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US now targeting al Qaeda's cyber propaganda

The US has initiated a cyber warfare to checkmate al Qaeda's anti-American propaganda, with its experts targeting the terror network's ads on Yemeni websites to replace them with alternate versions of events.

world Updated: May 24, 2012 19:20 IST

The US has initiated a cyber warfare to checkmate al Qaeda's anti-American propaganda, with its experts targeting the terror network's ads on Yemeni websites to replace them with alternate versions of events.

US Secretary of State Hillary Clinton said that the cyber experts in the State Department were working to pre-empt and counter extremist propaganda.

"A couple of weeks ago, al-Qaeda's affiliate in Yemen began an advertising campaign on key tribal web sites bragging about killing Americans and trying to recruit new supporters.

"Within 48 hours, our team plastered the same sites with altered versions of the ads that showed the toll al-Qaeda attacks have taken on the Yemeni people," Clinton said at the Special Operations Command dinner in Tampa Florida yesterday.

She said the efforts are starting to have an impact, and have prompted extremists to ask supporters not to believe everything they read on the Internet," she said.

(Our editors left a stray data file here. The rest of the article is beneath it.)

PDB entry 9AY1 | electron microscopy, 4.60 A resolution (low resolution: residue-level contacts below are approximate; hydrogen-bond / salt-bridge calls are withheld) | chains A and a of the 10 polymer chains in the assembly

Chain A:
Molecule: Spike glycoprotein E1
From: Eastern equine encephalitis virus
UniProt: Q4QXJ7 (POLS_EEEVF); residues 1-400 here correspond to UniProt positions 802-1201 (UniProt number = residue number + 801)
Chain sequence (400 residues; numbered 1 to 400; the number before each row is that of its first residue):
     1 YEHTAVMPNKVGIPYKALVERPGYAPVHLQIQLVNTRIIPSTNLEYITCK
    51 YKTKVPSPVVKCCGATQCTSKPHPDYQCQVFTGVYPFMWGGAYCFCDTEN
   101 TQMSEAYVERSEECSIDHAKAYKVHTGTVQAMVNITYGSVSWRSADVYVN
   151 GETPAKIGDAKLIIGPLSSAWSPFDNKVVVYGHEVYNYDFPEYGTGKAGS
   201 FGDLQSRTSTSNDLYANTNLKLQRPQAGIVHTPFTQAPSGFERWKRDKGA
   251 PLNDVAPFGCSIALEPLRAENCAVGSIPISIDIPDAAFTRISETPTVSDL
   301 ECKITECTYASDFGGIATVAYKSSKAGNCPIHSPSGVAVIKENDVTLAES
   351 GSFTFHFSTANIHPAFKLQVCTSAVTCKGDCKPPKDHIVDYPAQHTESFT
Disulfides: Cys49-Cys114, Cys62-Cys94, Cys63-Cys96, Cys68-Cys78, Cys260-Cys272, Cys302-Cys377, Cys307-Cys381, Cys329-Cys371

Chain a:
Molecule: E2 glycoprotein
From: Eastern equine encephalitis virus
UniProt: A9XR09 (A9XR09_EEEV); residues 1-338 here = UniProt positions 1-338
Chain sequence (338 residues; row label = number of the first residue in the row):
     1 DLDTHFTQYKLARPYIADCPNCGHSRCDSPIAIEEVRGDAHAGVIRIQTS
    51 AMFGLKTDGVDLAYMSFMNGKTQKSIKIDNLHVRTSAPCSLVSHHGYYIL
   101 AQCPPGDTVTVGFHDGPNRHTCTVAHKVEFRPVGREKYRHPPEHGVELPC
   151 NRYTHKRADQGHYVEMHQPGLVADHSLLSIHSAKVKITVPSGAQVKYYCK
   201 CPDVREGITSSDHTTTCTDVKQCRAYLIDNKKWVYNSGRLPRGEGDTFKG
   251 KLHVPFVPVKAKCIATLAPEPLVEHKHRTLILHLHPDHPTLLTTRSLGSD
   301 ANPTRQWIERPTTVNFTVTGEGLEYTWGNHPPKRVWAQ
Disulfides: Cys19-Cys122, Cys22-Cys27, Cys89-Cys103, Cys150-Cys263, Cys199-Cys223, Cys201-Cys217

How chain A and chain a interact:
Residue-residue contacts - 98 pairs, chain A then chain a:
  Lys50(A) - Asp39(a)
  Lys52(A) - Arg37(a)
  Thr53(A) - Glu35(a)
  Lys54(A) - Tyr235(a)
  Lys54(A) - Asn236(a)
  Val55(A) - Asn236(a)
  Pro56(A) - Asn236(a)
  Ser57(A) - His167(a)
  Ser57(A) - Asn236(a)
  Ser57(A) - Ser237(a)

Clinton said she has created a full Counterterrorism Bureau at the State Department that is spearheading a diplomatic campaign around the world to increase local capacity of governments and to deny terrorists the space and financing they need to plan and carry out attacks.

She said as the threat from al-Qaeda becomes more diffused and distributed, "shifting from the core to the affiliates", it was important to forge close ties with the governments and communities on the front lines and to help build their counterterrorism capacity.

"After all, they often are better positioned than we are to provide services to their people, disrupt plots, and prosecute extremists, and they certainly often bear the brunt of terrorist attacks. So we need to build an international counterterrorism network that is as nimble and adaptive as our adversaries," Clinton said.

Clinton pointed out that each year the State Department trains nearly 7,000 police, prosecutors, and counterterrorism officials from more than 60 countries, including frontline states like Yemen and Pakistan.

"We're expanding our work with civil society organisations in specific terrorist hotspots – particular villages, prisons, and schools – to try to disrupt the process of radicalisation by creating jobs, promoting religious tolerance, amplifying the voices of the victims of terrorism," she said.